Friday, March 18, 2011

Desperate Plans to meet the water needs of the Front Range

Developers citing the need to deal with looming water shortages propose to build a massive reservoir in the foothills southwest of Denver.

But they don't have water to fill it.

On Tuesday, Penley Water Co. called the reservoir essential for weaning Front Range suburbs from wells, which produce less and less water as underground aquifers are depleted.

The proposed $105 million reservoir would inundate about 306 acres west of Sedalia and hold up to 22,500 acre-feet of water. That's slightly larger than Denver Water's Marston reservoir.

It would be the second major new reservoir in the Denver area for which little or no water has been acquired. Parker Water & Sanitation District is building the $230 million Rueter-Hess reservoir to store up to 72,000 acre-feet of water. Douglas County commissioners are reviewing engineering documents and a staff recommendation that they approve the project — with or without water to fill it.

"It's up to the developer if they want to take the expense of moving the earth before they have the water lined up," planning supervisor Curt Weitkunat said.

Across the Front Range, water woes are intensifying because developers in the past built subdivisions on semi-arid land and counted on wells, some drilled as deep as 2,700 feet into Denver Basin aquifers, which a Colorado Foundation for Water Education study shows are dropping by an inch a day in some areas.

About 60 percent of residents in 15 suburbs depend on groundwater wells, said Rod Kuharich, director of the South Metro Water Supply Authority. The authority, however, remained neutral on the Penley project.

"It's an engineering question," Kuharich said. "You'd have to find out if there's water to put into it."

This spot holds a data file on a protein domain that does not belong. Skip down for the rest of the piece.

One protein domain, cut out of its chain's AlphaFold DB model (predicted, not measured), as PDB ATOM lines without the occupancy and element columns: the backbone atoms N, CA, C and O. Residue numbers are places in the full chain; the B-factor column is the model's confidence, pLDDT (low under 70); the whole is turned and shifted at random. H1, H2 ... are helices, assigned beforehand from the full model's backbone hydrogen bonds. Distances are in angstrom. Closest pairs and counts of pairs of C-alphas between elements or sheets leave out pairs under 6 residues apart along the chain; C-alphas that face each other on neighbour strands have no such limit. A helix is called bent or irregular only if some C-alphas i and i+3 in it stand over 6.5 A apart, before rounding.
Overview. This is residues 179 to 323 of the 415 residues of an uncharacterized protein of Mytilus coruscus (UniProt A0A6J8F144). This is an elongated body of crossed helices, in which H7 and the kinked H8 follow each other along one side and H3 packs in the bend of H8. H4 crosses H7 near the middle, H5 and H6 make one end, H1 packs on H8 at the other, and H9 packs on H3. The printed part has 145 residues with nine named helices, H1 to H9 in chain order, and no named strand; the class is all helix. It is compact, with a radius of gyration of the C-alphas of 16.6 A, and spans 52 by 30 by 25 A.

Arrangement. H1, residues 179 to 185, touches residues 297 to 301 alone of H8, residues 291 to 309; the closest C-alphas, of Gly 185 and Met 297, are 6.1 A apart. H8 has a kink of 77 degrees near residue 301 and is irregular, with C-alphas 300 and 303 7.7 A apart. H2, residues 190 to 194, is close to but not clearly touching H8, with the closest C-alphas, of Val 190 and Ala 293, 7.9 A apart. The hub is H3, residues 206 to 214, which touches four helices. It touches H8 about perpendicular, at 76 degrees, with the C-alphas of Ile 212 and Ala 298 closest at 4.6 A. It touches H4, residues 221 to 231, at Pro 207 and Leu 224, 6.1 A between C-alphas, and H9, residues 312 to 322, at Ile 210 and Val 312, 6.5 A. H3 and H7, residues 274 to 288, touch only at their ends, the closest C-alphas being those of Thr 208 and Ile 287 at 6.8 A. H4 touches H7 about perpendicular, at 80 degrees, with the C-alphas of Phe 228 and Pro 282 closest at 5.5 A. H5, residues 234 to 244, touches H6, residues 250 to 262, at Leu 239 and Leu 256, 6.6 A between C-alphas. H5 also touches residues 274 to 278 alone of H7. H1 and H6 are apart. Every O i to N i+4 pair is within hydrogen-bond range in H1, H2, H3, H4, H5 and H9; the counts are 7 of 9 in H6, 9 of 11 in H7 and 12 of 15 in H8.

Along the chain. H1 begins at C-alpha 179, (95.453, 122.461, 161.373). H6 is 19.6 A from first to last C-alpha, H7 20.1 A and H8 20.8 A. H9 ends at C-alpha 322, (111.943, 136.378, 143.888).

Link to full article below:

Matt’s Rant: The situation is beyond desperate in my view and we continue to burn this candle at both ends. More people moving in, more houses being built and more water being used. Real water conservation is a tough sell to homeowners with yards that need to stay green, pools that need to be filled and hot showers that take almost an hour to complete. Irrigation needs are maxed out and even drinking supplies are getting smaller and smaller. The problem is getting worse and the population models burst around 2020.

Without some significant moisture at near record levels the Front Range will continue to feel the strain of increased population, lower moisture levels and a continued choking of our water supply. This situation is getting worse and we continue to reach for bandaid solutions such as digging holes for water we may or may not find.

These days I have my showers limited to 3 of 4 paper cups of water and eating dry instant coffee mix in the morning. It may seem crazy but I am just doing my part for water conservation. Unfortunately I feel like the only one and my efforts won’t stop the reservoirs from being drained when the water is needed. Colorado is planning on draining a few reservoirs this year while others are being planned. This will merely buy a few lawns a little more time.

Good luck and good fishing.

3 comments:

Stephanie and Dustin said...

If you want a green lawn, perhaps CO is not for you. The best bet is to plant native grasses, which are tolerant to the climate. Expecting a lush, cushy green lawn is a bit ridiculous. I knew the West had some major water issues, but I was blown away when we moved and saw all the lush lawns in the subdivisions. I thought to myself, how is this possible? Well, obviously those homeowners really don't worry about a dwindling water supply...
-stephanie

Cofisher said...

All anyone has to do is come to my house in Superior and tap into the endless stream of water running under my house 24/7/365! The city said it was my problem until I threatened to divert it to water my lawn...suddenly it wasn't my problem any more.

Anonymous said...

HOAs all across the front range, managing the majority of subdivisions new and old, require pretty green lawns. Lawns unnatural to the front range and requiring the majority of water use per household. Perhaps their lawyers should have been required to pass a course in environmental responsibility. Homeowners sign away all rights when buying their home and thus pay to throw Colorado's very limited water resources to our pretty lawns.